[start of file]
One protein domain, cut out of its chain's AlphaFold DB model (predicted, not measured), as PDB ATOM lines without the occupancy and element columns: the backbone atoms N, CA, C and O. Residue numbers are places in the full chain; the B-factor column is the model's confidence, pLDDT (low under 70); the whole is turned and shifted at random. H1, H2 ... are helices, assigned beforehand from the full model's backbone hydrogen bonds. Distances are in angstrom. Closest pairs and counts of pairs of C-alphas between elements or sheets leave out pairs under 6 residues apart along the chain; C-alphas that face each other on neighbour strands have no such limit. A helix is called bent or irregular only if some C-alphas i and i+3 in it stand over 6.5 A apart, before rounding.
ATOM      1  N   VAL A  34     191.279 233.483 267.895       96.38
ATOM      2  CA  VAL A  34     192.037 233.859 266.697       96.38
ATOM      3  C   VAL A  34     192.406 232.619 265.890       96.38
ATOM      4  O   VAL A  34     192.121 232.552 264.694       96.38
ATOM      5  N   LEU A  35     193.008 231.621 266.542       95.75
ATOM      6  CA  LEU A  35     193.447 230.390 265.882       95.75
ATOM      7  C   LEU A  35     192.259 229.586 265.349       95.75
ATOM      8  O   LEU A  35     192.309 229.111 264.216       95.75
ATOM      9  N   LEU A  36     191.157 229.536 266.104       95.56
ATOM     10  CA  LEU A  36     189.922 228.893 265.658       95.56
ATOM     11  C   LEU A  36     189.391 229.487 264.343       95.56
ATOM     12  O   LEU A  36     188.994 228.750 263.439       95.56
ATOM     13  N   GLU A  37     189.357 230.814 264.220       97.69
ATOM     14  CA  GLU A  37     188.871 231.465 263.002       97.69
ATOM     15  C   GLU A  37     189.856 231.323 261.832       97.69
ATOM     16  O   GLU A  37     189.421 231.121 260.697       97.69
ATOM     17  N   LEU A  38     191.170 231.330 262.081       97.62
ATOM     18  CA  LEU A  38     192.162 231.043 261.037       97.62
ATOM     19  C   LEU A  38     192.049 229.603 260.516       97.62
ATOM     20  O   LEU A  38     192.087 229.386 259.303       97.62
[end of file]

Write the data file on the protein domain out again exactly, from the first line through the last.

One protein domain, cut out of its chain's AlphaFold DB model (predicted, not measured), as PDB ATOM lines without the occupancy and element columns: the backbone atoms N, CA, C and O. Residue numbers are places in the full chain; the B-factor column is the model's confidence, pLDDT (low under 70); the whole is turned and shifted at random. H1, H2 ... are helices, assigned beforehand from the full model's backbone hydrogen bonds. Distances are in angstrom. Closest pairs and counts of pairs of C-alphas between elements or sheets leave out pairs under 6 residues apart along the chain; C-alphas that face each other on neighbour strands have no such limit. A helix is called bent or irregular only if some C-alphas i and i+3 in it stand over 6.5 A apart, before rounding.
ATOM      1  N   VAL A  34     191.279 233.483 267.895       96.38
ATOM      2  CA  VAL A  34     192.037 233.859 266.697       96.38
ATOM      3  C   VAL A  34     192.406 232.619 265.890       96.38
ATOM      4  O   VAL A  34     192.121 232.552 264.694       96.38
ATOM      5  N   LEU A  35     193.008 231.621 266.542       95.75
ATOM      6  CA  LEU A  35     193.447 230.390 265.882       95.75
ATOM      7  C   LEU A  35     192.259 229.586 265.349       95.75
ATOM      8  O   LEU A  35     192.309 229.111 264.216       95.75
ATOM      9  N   LEU A  36     191.157 229.536 266.104       95.56
ATOM     10  CA  LEU A  36     189.922 228.893 265.658       95.56
ATOM     11  C   LEU A  36     189.391 229.487 264.343       95.56
ATOM     12  O   LEU A  36     188.994 228.750 263.439       95.56
ATOM     13  N   GLU A  37     189.357 230.814 264.220       97.69
ATOM     14  CA  GLU A  37     188.871 231.465 263.002       97.69
ATOM     15  C   GLU A  37     189.856 231.323 261.832       97.69
ATOM     16  O   GLU A  37     189.421 231.121 260.697       97.69
ATOM     17  N   LEU A  38     191.170 231.330 262.081       97.62
ATOM     18  CA  LEU A  38     192.162 231.043 261.037       97.62
ATOM     19  C   LEU A  38     192.049 229.603 260.516       97.62
ATOM     20  O   LEU A  38     192.087 229.386 259.303       97.62